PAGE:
Molecular-level insight into how spiders make glue that works in humid conditions could provide clues for better performance in commercially made adhesives.
In a paper published in the journal Nature Communications, a team led by polymer scientist Saranshu Singla from the University of Akron in Ohio, US, describes the glue-manufacturing process of the common orb spider (Larinioides cornutus) and uncovers how it overcomes the primary obstacle to achieving adhesion in the wet – water between the glue and the target surface.
It is the same challenge faced – and largely so far unmet – by glue manufacturers. Interfacial water, as it’s known, forms a slippery and non-adhesive layer between the glue and the surface to which it is meant to stick, with the result that a bond fails to manifest.
Many species of spider, however, live in humid conditions, where pretty much everything is permanently wet, yet succeed in producing a glue that sticks firmly to anything and stays stuck, allowing the silk to which it is attached to be used for nesting and prey capture.
Key to this success, Singla and colleagues note, is the way in which it overcomes the issue of interfacial water. Glue from spiders that live in dry, desert environments, the authors note, still performs well in humid conditions – and fails only because stress causes it to fracture, rather than because moisture makes it slip.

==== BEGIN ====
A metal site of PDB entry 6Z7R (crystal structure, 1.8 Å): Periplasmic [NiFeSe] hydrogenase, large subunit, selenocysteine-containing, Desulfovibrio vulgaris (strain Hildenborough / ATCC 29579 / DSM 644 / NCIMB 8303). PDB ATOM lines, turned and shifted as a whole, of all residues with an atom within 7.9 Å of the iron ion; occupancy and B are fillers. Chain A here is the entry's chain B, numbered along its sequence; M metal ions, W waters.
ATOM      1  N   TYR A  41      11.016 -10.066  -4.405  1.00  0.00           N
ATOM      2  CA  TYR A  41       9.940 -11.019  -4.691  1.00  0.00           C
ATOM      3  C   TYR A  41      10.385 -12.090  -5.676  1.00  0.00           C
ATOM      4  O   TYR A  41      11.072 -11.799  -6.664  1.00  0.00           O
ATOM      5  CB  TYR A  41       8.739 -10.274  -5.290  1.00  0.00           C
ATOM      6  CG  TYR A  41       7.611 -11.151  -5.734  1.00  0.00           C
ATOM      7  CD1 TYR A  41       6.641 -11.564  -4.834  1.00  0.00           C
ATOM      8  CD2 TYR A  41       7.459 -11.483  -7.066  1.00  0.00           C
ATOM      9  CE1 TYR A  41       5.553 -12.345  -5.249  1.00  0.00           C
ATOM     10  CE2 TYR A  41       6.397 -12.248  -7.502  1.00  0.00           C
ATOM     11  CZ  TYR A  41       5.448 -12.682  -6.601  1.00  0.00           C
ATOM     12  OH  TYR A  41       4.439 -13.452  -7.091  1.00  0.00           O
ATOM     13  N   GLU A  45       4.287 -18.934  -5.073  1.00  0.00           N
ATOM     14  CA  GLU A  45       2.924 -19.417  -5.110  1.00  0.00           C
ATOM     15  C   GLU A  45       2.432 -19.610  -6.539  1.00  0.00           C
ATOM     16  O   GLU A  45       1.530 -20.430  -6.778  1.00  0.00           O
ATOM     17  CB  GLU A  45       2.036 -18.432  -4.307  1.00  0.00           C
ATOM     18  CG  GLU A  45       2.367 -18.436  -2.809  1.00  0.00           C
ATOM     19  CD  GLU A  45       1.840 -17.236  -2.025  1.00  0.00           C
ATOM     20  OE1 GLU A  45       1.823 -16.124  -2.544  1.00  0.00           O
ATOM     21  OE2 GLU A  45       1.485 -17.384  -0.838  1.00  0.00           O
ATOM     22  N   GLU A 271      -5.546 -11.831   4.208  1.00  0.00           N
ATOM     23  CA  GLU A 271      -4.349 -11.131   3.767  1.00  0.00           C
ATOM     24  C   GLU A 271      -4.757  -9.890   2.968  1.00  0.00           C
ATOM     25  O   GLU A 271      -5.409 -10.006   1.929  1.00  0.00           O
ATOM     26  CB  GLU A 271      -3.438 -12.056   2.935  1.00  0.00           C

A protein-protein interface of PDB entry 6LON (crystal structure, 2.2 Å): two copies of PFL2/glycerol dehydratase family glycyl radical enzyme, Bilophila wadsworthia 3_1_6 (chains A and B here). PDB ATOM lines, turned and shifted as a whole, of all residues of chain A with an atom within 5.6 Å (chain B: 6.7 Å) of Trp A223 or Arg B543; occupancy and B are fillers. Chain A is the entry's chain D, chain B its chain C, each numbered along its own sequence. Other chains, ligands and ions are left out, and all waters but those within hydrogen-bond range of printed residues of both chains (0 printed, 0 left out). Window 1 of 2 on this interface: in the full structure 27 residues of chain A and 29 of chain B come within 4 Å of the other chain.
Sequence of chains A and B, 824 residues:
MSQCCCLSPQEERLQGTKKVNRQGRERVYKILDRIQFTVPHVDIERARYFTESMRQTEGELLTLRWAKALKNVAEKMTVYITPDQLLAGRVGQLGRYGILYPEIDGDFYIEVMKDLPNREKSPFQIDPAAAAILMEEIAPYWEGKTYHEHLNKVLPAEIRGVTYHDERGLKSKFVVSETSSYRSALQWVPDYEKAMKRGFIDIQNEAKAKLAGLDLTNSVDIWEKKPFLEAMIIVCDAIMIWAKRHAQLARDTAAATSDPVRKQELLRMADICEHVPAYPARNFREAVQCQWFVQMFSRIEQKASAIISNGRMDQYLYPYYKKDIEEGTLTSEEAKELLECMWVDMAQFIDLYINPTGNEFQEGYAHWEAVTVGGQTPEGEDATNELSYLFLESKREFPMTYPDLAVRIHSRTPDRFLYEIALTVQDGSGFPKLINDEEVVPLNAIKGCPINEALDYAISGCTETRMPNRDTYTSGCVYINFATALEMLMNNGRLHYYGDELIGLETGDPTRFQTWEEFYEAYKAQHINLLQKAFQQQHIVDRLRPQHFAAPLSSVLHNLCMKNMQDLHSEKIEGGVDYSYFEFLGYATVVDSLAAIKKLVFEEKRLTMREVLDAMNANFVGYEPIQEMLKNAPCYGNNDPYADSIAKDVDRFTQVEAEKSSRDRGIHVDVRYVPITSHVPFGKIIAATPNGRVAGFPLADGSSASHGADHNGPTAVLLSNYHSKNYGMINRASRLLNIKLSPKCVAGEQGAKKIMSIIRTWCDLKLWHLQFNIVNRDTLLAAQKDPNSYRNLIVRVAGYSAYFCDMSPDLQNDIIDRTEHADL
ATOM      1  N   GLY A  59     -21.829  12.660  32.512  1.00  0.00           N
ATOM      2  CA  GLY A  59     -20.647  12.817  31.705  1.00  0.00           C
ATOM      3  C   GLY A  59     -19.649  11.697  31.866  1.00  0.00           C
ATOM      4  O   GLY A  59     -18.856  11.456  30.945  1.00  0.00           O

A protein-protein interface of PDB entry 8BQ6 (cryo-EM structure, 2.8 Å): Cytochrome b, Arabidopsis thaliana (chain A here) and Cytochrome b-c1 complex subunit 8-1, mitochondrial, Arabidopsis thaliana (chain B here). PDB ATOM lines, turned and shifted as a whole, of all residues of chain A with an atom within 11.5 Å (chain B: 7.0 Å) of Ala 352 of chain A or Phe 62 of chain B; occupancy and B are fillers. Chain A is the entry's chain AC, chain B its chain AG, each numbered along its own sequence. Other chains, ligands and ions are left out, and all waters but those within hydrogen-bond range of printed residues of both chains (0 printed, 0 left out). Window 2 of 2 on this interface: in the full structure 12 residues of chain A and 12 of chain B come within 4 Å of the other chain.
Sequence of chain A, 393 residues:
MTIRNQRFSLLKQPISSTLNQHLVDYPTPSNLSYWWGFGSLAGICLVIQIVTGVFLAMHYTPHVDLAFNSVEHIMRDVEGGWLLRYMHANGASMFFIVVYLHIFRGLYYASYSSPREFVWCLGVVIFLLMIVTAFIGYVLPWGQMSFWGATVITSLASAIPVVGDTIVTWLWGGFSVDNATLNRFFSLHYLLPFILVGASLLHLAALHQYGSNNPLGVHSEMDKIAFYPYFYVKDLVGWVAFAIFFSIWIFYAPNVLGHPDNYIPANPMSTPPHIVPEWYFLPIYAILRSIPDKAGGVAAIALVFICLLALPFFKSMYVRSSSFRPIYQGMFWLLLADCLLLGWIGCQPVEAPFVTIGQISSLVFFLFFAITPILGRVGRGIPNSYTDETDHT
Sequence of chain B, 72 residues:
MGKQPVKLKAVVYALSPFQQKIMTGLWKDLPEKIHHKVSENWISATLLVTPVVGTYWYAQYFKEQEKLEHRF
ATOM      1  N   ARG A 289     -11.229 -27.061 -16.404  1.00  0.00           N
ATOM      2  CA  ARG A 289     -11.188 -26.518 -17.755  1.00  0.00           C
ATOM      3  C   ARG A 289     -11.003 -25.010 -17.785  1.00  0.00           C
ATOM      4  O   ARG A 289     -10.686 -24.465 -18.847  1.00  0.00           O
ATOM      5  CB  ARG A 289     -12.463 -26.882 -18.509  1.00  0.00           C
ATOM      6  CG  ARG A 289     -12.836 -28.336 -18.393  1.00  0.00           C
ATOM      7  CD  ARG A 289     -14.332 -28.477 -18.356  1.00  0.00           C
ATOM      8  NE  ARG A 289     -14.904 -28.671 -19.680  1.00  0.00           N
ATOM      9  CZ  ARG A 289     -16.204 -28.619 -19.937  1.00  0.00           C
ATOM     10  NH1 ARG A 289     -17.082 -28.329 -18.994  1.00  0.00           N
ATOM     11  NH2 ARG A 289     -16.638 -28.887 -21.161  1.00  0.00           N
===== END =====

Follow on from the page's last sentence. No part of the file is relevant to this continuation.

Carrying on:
To investigate the processes involved, the scientists took orb spider glue, set it on sapphire, then examined it using a combination of interface-sensitive spectroscopy and infrared spectroscopy.
They discovered that the glue comprises three elements – two specialised glycoproteins (dubbed, imaginatively, aggregate spider glue 1 and 2) and a collection of low molecular mass organic and inorganic compounds (LMMCs).
The first glycoprotein contains a high proportion of charged amino acids, while the second has structures similar to those that comprise spider silk, making the glue highly elastic. The LMMCs are a mixed bag, which variously function to combine with external water, sequester it, and to make the glue soft and tacky.
Singla and colleagues determined that it is the interaction of all three elements that governs the adhesive quality of the glue produced, with the respective proportions varying by species, thus optimising adhesive strength to match the relative humidity of each habitat.
The ability of the glue to remove the problem of interfacial water by effectively absorbing it is the key finding of the research, and the one with perhaps the strongest prospect for commercial development.
The concept of using hygroscopic compounds – as water-absorbers are known – say the authors, “provides a novel design principle for developing water-resistant synthetic adhesives”.
Andrew Masterson is a former editor of Cosmos.
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